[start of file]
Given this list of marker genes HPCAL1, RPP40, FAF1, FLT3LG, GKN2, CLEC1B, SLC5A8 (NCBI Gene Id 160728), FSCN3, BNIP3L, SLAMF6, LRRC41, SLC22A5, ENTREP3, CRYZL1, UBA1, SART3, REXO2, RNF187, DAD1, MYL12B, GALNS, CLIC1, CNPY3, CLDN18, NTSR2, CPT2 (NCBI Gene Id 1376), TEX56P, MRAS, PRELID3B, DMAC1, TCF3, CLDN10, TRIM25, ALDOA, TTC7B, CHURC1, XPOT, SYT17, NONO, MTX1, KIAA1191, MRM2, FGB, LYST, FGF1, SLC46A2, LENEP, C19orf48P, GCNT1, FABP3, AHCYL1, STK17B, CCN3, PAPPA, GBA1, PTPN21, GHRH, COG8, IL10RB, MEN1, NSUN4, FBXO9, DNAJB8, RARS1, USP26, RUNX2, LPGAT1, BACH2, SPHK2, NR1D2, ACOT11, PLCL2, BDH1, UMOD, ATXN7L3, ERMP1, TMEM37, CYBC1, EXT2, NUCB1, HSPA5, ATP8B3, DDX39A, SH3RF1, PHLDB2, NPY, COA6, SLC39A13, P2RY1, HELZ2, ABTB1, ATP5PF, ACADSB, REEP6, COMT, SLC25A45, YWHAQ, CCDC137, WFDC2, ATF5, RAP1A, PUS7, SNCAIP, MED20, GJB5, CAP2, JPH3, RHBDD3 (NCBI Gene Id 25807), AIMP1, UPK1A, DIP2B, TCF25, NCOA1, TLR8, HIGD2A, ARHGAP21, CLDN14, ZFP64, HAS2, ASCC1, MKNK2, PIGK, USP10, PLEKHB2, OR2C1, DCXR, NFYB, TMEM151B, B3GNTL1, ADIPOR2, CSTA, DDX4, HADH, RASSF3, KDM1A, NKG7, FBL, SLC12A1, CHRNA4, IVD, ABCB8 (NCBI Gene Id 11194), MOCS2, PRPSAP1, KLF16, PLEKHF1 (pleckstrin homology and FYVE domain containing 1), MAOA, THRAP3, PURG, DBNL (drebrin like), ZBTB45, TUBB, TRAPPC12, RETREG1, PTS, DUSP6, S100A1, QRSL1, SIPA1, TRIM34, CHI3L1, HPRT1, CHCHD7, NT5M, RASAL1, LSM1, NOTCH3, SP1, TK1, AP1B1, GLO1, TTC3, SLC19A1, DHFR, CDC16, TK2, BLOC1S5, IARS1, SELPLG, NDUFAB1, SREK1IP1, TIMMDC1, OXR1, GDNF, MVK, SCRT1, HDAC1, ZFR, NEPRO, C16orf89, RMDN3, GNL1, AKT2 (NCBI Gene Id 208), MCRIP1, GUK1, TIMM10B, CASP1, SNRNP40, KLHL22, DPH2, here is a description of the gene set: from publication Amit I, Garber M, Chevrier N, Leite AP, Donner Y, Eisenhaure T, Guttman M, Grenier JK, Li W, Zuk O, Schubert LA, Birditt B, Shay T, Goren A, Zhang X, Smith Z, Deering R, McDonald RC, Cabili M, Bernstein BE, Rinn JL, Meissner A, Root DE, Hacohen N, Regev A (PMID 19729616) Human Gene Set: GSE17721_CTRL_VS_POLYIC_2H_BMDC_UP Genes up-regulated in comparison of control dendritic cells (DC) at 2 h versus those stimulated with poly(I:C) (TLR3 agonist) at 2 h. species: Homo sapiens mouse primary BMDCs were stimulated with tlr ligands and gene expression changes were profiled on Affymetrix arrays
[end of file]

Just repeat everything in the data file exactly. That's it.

Given this list of marker genes HPCAL1, RPP40, FAF1, FLT3LG, GKN2, CLEC1B, SLC5A8 (NCBI Gene Id 160728), FSCN3, BNIP3L, SLAMF6, LRRC41, SLC22A5, ENTREP3, CRYZL1, UBA1, SART3, REXO2, RNF187, DAD1, MYL12B, GALNS, CLIC1, CNPY3, CLDN18, NTSR2, CPT2 (NCBI Gene Id 1376), TEX56P, MRAS, PRELID3B, DMAC1, TCF3, CLDN10, TRIM25, ALDOA, TTC7B, CHURC1, XPOT, SYT17, NONO, MTX1, KIAA1191, MRM2, FGB, LYST, FGF1, SLC46A2, LENEP, C19orf48P, GCNT1, FABP3, AHCYL1, STK17B, CCN3, PAPPA, GBA1, PTPN21, GHRH, COG8, IL10RB, MEN1, NSUN4, FBXO9, DNAJB8, RARS1, USP26, RUNX2, LPGAT1, BACH2, SPHK2, NR1D2, ACOT11, PLCL2, BDH1, UMOD, ATXN7L3, ERMP1, TMEM37, CYBC1, EXT2, NUCB1, HSPA5, ATP8B3, DDX39A, SH3RF1, PHLDB2, NPY, COA6, SLC39A13, P2RY1, HELZ2, ABTB1, ATP5PF, ACADSB, REEP6, COMT, SLC25A45, YWHAQ, CCDC137, WFDC2, ATF5, RAP1A, PUS7, SNCAIP, MED20, GJB5, CAP2, JPH3, RHBDD3 (NCBI Gene Id 25807), AIMP1, UPK1A, DIP2B, TCF25, NCOA1, TLR8, HIGD2A, ARHGAP21, CLDN14, ZFP64, HAS2, ASCC1, MKNK2, PIGK, USP10, PLEKHB2, OR2C1, DCXR, NFYB, TMEM151B, B3GNTL1, ADIPOR2, CSTA, DDX4, HADH, RASSF3, KDM1A, NKG7, FBL, SLC12A1, CHRNA4, IVD, ABCB8 (NCBI Gene Id 11194), MOCS2, PRPSAP1, KLF16, PLEKHF1 (pleckstrin homology and FYVE domain containing 1), MAOA, THRAP3, PURG, DBNL (drebrin like), ZBTB45, TUBB, TRAPPC12, RETREG1, PTS, DUSP6, S100A1, QRSL1, SIPA1, TRIM34, CHI3L1, HPRT1, CHCHD7, NT5M, RASAL1, LSM1, NOTCH3, SP1, TK1, AP1B1, GLO1, TTC3, SLC19A1, DHFR, CDC16, TK2, BLOC1S5, IARS1, SELPLG, NDUFAB1, SREK1IP1, TIMMDC1, OXR1, GDNF, MVK, SCRT1, HDAC1, ZFR, NEPRO, C16orf89, RMDN3, GNL1, AKT2 (NCBI Gene Id 208), MCRIP1, GUK1, TIMM10B, CASP1, SNRNP40, KLHL22, DPH2, here is a description of the gene set: from publication Amit I, Garber M, Chevrier N, Leite AP, Donner Y, Eisenhaure T, Guttman M, Grenier JK, Li W, Zuk O, Schubert LA, Birditt B, Shay T, Goren A, Zhang X, Smith Z, Deering R, McDonald RC, Cabili M, Bernstein BE, Rinn JL, Meissner A, Root DE, Hacohen N, Regev A (PMID 19729616) Human Gene Set: GSE17721_CTRL_VS_POLYIC_2H_BMDC_UP Genes up-regulated in comparison of control dendritic cells (DC) at 2 h versus those stimulated with poly(I:C) (TLR3 agonist) at 2 h. species: Homo sapiens mouse primary BMDCs were stimulated with tlr ligands and gene expression changes were profiled on Affymetrix arrays